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Attracting Tomorrow's Workforce: 5 Management Styles, Workplace Cultures And Benefits

The Huffington Post logo The Huffington Post 16/03/2016 Ahmad Raza

The US economy is resurging. The unemployment rate in the US hit an eight-year low of 4.9% in January. According to a New York Times report, "...the last six months were the best extended period for employee paychecks since the recovery began six-and-a-half years ago." A strengthening US economy leads to job creation, and as more jobs become available, the competition to find, hire and retain top-talent begins to heat up.
So how do companies compete for a 21st century workforce?

1. The Millennials Have Arrived!

Pew Research announced in May of last year that millennials officially became the dominant group in the US workforce, representing 53.5 million workers. Adults aged 19-34 have a very different set of priorities than previous generations. Where Generation X, having grown up during periods of civil disobedience and cultural change, valued new and exciting opportunities, millennials crave security and personal fulfillment.
Millennials had front row seats to the greatest financial crisis almost anyone alive has ever witnessed. The most secure thing in the world, a home, became financial quicksand that nearly wiped out the middle class in a few short years. College dreams were disrupted and the promise of a career went up in smoke after graduating from college with massive student loans and a shrinking job market.
The country has come a long way since the Great Recession, but its lessons about financial responsibility and self-reliance have been etched into the minds of those who survived it.

2. The Importance of Innovating

While the entitlement of an incredible career after college may have evaporated, Millennials also witnessed living legends, like Steve Jobs and Mark Zuckerberg, pioneer new industries and build powerful brands that impact everything we touch. The rise of the internet, becoming so much more than a simple platform to share ideas, is now taken for granted; WiFi is almost as important to daily life as food and water.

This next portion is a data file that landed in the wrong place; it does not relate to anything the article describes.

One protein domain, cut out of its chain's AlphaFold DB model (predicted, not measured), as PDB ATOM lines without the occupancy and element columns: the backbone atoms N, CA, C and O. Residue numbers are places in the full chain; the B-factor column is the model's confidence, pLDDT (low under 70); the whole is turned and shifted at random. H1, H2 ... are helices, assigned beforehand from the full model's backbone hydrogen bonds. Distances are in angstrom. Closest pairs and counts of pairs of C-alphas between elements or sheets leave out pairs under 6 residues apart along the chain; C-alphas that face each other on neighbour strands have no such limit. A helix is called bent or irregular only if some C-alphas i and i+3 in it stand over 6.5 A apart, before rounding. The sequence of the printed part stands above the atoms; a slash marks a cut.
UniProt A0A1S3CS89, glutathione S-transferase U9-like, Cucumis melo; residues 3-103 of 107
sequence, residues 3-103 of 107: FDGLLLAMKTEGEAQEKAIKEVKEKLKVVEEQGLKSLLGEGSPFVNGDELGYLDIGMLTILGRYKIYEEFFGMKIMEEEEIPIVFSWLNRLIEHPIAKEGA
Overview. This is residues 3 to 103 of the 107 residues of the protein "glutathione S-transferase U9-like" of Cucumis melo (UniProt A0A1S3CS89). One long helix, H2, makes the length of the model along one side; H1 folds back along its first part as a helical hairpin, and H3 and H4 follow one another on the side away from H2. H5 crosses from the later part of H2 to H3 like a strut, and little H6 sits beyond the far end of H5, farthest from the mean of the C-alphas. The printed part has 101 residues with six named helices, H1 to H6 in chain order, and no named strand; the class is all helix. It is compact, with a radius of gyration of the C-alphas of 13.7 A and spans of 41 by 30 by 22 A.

Millennials crave opportunities to be a part of something bigger than themselves, while often expecting great things to happen instantaneously. After all, if you can execute a stock trade in one app, and then order pizza with another, why shouldn't the rest of the world be instantly reachable? The conundrum for companies is finding a balance between providing the freedom to innovate and gain fulfillment at work, while still holding the generation that suffers from social-media-attention-deficit-disorder to productive deadlines.

3. Tech Friendly is Mandatory

The 21st century workforce is bringing their iPhones, androids and windows phones to work with them. You can set acceptable use policies in the office, but good luck enforcing them. The forward-thinking employers are finding better ways to give-in to the tech addiction, while getting more productivity in return.
According to a Kansas State University study, "...employees only spend an average of 22 minutes out of an 8-hour workday on their smartphone." The same study showed that employees that were allowed multiple "smartphone micro-breaks" throughout the day were more productive and happier at work.